In 2006, the Amherst Town Board passed a law limiting Board members to two consecutive 4 year terms. Board Members Mark Manna and Steve Sanders ran for the Amherst Town Board in 2007  and 2009 knowing that they were limited to serving two terms. Recently Mark Manna and Steve Sanders introduced a Resolution asking the Amherst Government Study Committee to review whether term limits  in Amherst should continue or be changed.

I predicted in an earlier post that the result of this exercise would be the elimination of term limits in Amherst. It is truly amazing to me how once people get a taste of the power and perks of elected office they simply do not want to leave.

Below is a copy of the one page report issued by the Amherst Government Study Committee, which surprise surprise calls for eliminating term limits in Amherst on the weak justification that “In recent memory, no town board member has served more than two consecutive terms. This simple fact calls into question the necessity of the Term Limits Law as currently written.”

Well by my recent memory, Dan Ward served three consecutive terms from 1998 to 2010, William Kindel served three consecutive terms from 1996 to 2008. Mark Manna loves being an elected official, he switched parties in order to gain support for his first race and since being elected has considered running for County Legislature, state legislature, Congress and is now thinking about running for town supervisor. Manna desperately wants term limits in Amherst removed so that he can be the third person in recent memory to serve a third term if necessary to set the stage for his moving up the political ladder.

Ironically just when the Amherst term limits law is going to force a politician from running again it is deemed to be unnecessary. What do you think of the Government Study Committee opinion?

Here is the Government Study Committee Report:

In June of 2012, the Amherst Town Board directed the Amherst Government Studies Committee (the “Committee”) to investigate Chapter 55 of the Amherst Town Code. This chapter is commonly referred to as the “Term Limits Law”. The chapter is reproduced as Exhibit One and is attached. For the remainder of this document, Chapter 55 will be referred to as the “Term Limits Law”.

The Amherst Town Board (“Town Board”) has asked the Committee to evaluate if the term limits law should be repealed, amended or altered. If the Committee feels the Term Limits Law is necessary, but the number of terms should be changed, that should be discussed. The Town Board has also directed that if other public offices aside from those discussed in the law should be covered, the Committee should discuss that as well.

Terms limits currently exist locally in Hamburg, Lackawanna, Amherst and Tonawanda. The Amherst Term Limits Law was adopted in August of 2006. In the six years since the laws adoption, it has not been invoked to remove any legislator. In recent memory, no town board member has served more than two consecutive terms. This simple fact calls into question the necessity of the Term Limits Law as currently written.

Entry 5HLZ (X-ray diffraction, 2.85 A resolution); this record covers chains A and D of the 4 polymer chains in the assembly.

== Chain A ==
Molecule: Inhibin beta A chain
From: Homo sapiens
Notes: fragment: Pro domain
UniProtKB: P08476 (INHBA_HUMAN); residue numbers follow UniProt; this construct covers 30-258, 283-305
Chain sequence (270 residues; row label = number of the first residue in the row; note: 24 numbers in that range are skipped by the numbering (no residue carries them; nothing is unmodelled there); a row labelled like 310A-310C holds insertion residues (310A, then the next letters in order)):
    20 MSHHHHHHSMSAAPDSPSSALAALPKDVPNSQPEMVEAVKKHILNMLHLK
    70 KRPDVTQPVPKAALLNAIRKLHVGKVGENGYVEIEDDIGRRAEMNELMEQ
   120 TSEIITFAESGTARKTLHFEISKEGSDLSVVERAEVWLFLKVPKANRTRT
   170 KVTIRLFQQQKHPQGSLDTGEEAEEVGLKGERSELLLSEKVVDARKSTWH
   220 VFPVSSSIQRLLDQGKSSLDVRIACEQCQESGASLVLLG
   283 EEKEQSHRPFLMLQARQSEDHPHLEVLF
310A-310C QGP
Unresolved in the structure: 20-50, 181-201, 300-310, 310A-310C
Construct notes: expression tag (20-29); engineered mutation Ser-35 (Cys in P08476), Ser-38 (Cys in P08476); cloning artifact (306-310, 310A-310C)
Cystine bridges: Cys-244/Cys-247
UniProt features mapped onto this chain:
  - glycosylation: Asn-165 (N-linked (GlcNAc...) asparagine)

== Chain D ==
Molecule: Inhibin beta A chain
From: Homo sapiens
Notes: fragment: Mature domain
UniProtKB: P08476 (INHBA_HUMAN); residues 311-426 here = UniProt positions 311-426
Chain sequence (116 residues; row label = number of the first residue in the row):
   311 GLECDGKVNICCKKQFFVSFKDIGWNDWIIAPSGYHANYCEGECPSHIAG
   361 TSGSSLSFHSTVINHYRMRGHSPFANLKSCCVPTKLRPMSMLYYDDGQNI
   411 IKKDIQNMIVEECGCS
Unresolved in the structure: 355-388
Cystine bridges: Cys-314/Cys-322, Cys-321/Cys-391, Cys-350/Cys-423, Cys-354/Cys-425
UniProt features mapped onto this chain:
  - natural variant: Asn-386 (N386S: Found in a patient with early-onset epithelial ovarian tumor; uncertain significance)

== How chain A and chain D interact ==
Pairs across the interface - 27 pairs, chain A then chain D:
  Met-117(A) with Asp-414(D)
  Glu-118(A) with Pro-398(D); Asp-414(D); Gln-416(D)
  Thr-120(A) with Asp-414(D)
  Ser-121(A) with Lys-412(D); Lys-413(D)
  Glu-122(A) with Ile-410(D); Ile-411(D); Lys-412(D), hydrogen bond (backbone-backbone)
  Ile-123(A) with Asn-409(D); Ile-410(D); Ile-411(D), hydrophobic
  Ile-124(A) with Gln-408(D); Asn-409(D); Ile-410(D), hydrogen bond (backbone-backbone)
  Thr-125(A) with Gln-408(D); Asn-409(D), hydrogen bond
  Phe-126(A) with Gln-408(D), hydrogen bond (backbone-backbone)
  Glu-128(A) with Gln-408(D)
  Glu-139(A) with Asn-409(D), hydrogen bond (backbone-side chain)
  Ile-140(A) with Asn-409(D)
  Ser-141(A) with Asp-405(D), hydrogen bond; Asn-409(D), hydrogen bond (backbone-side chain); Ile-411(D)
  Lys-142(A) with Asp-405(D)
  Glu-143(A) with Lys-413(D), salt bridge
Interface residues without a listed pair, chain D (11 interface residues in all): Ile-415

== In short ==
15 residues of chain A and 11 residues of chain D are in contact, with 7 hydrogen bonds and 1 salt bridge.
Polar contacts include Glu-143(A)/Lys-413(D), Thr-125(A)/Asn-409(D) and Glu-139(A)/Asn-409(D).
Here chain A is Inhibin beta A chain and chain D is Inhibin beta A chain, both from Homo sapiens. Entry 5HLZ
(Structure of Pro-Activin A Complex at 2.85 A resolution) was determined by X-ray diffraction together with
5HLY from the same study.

Democrat or Republican, man or woman, the voters of Amherst have imposed their own version of a Term Limits Law on those who run for the Town Board and for Supervisor. It is the opinion of the Committee that a term limit of two or more terms is unnecessary.

A term limit of one term has been suggested, and was heavily debated within the Committee. The consensus of the Committee is that a one term limit upon those who would hold public office is an artificial and unnecessary restriction. Talented elected officials would be prevented from continuing in office. Admittedly, poor elected officials would be removed quickly, but the voters of Amherst are capable of removing officials that displease them without a Term Limits Law

After considerable research, discussion and debate, the Committee has come to the general consensus that a Term Limits Law is unnecessary for the Town of Amherst.


About The Author

The definition of reinvent is:to replace with an entirely new version, to make over completely, to recast something familiar or old into a different form.In my opinion we need to reinvent government, business and ourselves. Today’s world is about constant change driven by the power of new ideas.For the past 17 years as an attorney, I have worked in government at the county, city, authority and school district level in the Buffalo, NY area. I have seen first hand the need for reinventing how government operates. For a period of four years, I served as Chief of Staff to the 9 member City of Buffalo Common Council. Government must engage the talents and skills of its citizens by becoming more collaborative and transparent in its decision-making and operations. Utilizing technology as a tool to engage citizens is something all governments need to explore.I have great respect for entrepreneurs as they put their passion into a vision, which results in new products, new services and new jobs. Entrepreneurs are on the front lines of change. As an adjunct college instructor, I see how students and everyone for that matter must continually change and reinvent themselves to survive and be successful in today’s crazy world economy.Some of my favorite change agent writers are Tom Peters, Seth Godin, Gary Hamel and Guy Kawasaki. I welcome the opportunity to meet new people, to further my own learning and to share ideas.On a personal note I am 47 years old, my other half Cheryl is an attorney in private practice and together we have three children, Michael age 20 and Joseph age 14 and our newest shock of an addition Julia, born 11/2/11.